KG

"I do not want to be a princess! I want to be myself"

Mallory (age 3)

      &nbs

iVillage Member
Registered: 12-29-1999
Thu, 07-31-2003 - 10:45am
You know, I was always one of those, "How the heck do you not know you're pregnant..." until it happened to me! With my first (an ectopic), I had a period, but also had classic pg symptoms (save for morning sickness, didn't have that until my third and viable pg w/DS). Everyone was telling me I "had" to be pregnant, but as I was due for my period again, I just blew them off. The only reason I went to the ob/gyn was b/c I had been spotting for three weeks and my best friend made me go b/c she was tired of listening to me b*tch about it. Imagine my surprise when they told me I was indeed pregnant--nearly 8 weeks along. Yup--you really can be pregnant and not know it!

FWIW--my ds resulted in a negative pregnancy test when I was, indeed, pg with him.



I don't have an opinion on the military part of this, I can't imagine wanting to go into combat under any circumstances...but that's just me.

C

iVillage Member
Registered: 03-26-2003
Thu, 07-31-2003 - 12:11pm
I have definitely heard of people "not knowing". I'm not sure if this is true, but I'm naively assuming people sent on these missions are in something other than really horrible physical condition? I'm also thinking, wouldn't there have been some pre deployment medical check? Or did she get preggers while on duty? If noone NOTICED that a reasonably trim woman who had to under go some level of physical check by a physician just prior to deployment, was in a third trimester, and about ready to drop a kid, then I think she might be one of those oddballs who really didn't know. If a reasonably in shape woman went from unpregnant to birthing during the deployment - again. There is more than just her missing the obvious. Good chance she was one of the bizzare cases.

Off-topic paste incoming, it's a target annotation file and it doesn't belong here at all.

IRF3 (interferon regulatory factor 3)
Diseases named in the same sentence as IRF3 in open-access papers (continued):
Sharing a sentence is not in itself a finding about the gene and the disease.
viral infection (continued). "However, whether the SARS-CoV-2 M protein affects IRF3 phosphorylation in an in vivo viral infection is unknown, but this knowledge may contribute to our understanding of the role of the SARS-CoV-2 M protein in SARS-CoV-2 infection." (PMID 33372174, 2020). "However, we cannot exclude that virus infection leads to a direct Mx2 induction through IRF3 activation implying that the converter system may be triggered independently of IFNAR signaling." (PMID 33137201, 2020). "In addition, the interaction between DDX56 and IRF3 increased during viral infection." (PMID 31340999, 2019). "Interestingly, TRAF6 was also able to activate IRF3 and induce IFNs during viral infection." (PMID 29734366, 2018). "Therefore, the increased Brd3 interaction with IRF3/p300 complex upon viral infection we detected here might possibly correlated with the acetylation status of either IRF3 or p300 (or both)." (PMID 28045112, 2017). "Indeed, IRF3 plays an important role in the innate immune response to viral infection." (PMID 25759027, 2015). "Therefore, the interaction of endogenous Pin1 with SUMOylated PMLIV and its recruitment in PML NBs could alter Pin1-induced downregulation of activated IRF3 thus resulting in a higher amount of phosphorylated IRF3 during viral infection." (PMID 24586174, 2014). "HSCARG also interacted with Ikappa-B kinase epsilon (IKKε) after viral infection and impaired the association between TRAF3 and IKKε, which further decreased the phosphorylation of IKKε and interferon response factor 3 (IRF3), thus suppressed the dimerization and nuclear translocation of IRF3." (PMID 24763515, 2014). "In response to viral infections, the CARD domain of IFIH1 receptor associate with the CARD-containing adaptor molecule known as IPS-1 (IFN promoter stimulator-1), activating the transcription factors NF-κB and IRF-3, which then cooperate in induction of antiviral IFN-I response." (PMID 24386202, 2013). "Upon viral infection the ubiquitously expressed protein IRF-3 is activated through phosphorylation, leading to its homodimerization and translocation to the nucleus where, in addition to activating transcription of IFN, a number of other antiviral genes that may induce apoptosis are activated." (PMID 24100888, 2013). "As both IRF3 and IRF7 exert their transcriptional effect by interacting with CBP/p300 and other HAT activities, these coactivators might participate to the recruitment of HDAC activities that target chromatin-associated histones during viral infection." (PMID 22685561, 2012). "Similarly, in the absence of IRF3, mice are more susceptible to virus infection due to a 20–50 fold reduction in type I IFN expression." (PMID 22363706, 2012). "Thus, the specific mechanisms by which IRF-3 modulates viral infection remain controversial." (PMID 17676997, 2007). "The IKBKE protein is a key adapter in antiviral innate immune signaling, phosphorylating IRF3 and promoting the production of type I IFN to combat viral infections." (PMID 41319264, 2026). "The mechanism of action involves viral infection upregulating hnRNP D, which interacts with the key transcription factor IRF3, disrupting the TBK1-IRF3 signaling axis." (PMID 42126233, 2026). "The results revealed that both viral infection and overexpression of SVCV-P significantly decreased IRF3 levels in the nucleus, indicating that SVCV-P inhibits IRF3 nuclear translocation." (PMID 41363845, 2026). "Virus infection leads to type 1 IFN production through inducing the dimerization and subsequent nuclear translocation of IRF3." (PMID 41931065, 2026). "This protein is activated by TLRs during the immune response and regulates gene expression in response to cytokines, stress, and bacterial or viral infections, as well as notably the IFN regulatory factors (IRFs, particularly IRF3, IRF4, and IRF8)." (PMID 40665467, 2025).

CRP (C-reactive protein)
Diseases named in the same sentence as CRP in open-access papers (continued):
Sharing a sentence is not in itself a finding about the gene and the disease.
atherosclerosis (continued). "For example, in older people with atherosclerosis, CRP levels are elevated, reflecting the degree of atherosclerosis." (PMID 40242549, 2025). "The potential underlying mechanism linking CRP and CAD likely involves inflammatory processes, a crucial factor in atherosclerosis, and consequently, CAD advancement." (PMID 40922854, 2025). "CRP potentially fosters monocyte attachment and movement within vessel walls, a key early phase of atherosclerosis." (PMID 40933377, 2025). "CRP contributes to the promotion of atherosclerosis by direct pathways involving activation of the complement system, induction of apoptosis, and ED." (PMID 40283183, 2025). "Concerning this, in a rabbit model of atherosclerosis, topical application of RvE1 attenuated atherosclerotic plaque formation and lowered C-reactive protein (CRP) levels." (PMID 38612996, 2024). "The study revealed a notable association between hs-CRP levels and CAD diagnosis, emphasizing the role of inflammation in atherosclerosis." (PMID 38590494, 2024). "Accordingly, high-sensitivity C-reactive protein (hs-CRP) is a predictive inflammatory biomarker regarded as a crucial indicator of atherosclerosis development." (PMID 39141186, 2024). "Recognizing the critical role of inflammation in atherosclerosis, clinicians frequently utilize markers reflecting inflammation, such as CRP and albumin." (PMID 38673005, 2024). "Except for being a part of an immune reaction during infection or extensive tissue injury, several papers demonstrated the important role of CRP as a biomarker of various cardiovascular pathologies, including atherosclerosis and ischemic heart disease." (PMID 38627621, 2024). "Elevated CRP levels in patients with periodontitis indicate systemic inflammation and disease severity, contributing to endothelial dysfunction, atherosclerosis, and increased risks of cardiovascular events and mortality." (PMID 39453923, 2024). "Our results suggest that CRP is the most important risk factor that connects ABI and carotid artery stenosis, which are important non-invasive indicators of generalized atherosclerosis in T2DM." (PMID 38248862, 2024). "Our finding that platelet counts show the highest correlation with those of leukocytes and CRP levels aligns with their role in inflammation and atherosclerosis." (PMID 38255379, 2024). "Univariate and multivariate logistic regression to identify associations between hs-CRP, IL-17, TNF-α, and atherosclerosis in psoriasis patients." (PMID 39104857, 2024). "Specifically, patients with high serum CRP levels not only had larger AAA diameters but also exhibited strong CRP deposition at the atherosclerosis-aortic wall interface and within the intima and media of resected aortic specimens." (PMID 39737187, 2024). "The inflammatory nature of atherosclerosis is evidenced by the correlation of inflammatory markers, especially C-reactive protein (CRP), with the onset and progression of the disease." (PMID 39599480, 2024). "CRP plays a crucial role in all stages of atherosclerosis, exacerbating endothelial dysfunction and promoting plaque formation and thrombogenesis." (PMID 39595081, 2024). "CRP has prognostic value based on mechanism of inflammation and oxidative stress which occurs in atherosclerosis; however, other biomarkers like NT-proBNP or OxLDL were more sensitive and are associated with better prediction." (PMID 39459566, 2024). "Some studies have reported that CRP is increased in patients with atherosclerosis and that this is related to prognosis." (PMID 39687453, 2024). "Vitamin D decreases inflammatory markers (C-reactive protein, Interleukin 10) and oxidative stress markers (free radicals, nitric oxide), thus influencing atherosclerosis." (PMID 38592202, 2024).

Now I don't really go along with many of the extrapolations the writer tried to draw out. I'm sure military ships are able to deal with non-combat type medical issues. Noone can guarantee their medical condition won't change during a deployment. And the question is going to be the same if resources become limitted - what gets priority - the child birth, the stroke victim, or the combat casualties? Well fact is, if you are playing a odds game, the non-standard person occupying resources that you want to have onboard the ship - - is the childbirthing lady. You can just altogether toss her into any old corner with not much more than a spare set of hands and some sterilized scissors - and likely it will come out fine. Not so for the guy who had the stroke. I hope the medical staff didn't have to actually go to many heroic lengths while delivering a baby - something that is not even by definition a medical condition requiring treatment for cure. They are probably set up to deal with and move out to land resources effectively, alot more complicated things.

iVillage Member
Registered: 11-22-2000
Thu, 07-31-2003 - 12:39pm
Hey, I had a negative pg test with my ds, too! Now I don't trust them...I've taken a few since then and not believed the results.LOL

As far as the military part goes, I think that if the safety of the mother and child or the effectiveness of the unit is not compromised, then she should be allowed to stay where she is. If they are in a situation where a child emerging from someone will present a problem, which certainly seems to be the case in this situation, then of course she should be reassigned until after she gives birth.

And I've heard of people who didnt' know they were pg until they gave birth. Amazing to me, but it's happened.


iVillage Member
Registered: 03-25-2003
Thu, 07-31-2003 - 1:08pm
I found it odd as well!! Women have been delivering babies for hundreds of years with little or no medical supervision, I don't know what gives him the idea that (except in some select circumstances) that labor and delivery is some super complicated medical procedure.